Equity markets do not pass all overnight information into prices instantaneously at the opening of trade. The New York market takes up to 30 minutes after the opening time to absorb overnight foreign news, Tokyo takes about 90 minutes, and London about 120 minutes on average. These delays in information absorption are not commercially significant but do have implications for measures of market integration. We adjust intra-daily return series for non-instantaneous news absorption and then use adjusted series to predict opening price variation in three major equity markets. Because the adjusted daytime returns series are uncorrelated, we can accurately measure the size, and identify the sources, of transmissions. Overnight news, as represented by foreign daytime returns, explains 12% of opening price variation (close-open returns) in New York, 14% in Tokyo and 30% in London. For New York and Tokyo, the largest influences come from the market that trades immediately prior (London and New York respectively) whereas opening price variation in London is linked closer with New York than Tokyo. Foreign volatility spillovers are also significant, and subject to asymmetry effects.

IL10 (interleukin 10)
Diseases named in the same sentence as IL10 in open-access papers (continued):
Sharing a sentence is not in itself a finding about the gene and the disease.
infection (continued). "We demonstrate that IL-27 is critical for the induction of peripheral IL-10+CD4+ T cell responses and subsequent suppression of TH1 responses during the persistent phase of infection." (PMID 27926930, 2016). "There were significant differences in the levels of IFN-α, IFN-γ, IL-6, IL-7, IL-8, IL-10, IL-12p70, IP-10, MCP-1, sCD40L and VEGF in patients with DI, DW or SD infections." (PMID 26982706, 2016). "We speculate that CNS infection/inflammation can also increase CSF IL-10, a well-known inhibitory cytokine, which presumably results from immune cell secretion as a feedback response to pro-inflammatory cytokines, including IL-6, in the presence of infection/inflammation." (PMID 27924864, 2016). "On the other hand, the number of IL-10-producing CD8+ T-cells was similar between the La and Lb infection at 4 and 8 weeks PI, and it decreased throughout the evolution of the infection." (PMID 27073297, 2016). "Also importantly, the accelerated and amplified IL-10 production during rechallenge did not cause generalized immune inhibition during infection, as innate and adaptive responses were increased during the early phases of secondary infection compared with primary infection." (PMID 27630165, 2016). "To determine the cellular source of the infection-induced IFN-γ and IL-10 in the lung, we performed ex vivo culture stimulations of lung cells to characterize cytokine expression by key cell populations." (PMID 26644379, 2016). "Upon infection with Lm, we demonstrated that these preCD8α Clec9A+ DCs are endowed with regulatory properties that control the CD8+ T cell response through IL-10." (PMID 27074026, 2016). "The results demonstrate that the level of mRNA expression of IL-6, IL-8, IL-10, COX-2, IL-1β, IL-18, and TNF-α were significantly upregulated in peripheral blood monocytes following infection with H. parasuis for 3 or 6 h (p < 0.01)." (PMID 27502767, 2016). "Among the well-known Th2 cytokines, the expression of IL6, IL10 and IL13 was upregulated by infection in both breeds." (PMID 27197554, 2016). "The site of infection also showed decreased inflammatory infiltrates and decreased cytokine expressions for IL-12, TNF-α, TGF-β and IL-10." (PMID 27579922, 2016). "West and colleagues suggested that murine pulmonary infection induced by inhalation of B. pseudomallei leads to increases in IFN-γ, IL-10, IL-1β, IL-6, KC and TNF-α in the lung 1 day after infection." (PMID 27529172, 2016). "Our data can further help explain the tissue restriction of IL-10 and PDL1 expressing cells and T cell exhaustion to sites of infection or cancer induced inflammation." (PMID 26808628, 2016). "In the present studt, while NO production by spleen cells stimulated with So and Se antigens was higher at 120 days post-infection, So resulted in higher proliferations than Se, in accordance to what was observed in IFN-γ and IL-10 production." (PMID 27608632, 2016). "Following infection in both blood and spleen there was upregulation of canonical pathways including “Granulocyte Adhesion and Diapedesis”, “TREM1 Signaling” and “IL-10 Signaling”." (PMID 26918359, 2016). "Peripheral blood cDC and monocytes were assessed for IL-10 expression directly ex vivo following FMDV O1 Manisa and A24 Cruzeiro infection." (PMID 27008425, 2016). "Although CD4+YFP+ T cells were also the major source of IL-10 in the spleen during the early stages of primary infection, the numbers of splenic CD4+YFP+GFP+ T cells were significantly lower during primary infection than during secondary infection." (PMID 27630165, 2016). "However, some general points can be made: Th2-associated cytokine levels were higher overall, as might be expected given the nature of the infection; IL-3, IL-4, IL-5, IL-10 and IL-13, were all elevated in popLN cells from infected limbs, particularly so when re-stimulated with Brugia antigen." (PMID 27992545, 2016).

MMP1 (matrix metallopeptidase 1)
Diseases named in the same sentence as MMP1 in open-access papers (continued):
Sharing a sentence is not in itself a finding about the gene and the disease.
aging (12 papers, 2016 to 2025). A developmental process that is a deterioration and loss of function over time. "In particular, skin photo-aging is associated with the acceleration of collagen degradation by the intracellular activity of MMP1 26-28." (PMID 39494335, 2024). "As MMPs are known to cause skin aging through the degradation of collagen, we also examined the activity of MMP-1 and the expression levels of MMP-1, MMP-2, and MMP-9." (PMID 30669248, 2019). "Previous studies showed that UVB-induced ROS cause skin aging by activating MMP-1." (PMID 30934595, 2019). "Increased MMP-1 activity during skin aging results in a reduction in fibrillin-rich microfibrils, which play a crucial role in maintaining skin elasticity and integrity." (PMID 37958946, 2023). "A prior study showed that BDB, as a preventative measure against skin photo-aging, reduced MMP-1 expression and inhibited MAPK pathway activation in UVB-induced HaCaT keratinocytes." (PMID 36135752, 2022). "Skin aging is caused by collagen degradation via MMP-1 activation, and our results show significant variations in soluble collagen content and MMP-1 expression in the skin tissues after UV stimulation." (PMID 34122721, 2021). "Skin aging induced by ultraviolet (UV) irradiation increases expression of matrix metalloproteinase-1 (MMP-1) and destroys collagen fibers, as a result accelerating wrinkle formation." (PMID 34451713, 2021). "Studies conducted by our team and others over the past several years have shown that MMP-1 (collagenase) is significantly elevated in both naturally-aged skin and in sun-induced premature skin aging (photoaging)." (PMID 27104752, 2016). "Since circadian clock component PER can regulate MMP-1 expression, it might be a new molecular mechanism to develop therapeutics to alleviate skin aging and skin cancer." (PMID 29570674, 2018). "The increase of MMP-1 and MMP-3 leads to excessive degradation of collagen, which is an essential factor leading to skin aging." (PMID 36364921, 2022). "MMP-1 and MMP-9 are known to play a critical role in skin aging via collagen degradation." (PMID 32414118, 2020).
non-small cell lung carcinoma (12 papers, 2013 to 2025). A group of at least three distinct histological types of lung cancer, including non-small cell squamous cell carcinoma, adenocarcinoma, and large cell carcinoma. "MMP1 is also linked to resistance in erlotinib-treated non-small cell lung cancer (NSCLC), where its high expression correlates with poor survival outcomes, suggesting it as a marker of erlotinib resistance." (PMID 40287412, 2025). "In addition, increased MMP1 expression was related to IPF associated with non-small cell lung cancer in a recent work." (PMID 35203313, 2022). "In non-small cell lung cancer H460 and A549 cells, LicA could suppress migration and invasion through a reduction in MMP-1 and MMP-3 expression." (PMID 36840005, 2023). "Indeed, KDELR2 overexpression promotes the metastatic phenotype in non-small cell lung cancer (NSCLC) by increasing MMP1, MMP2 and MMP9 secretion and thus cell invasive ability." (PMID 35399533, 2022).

|Number of pages||44|
|Journal||Quantitative finance research centre research paper|
|Publication status||Published - 2006|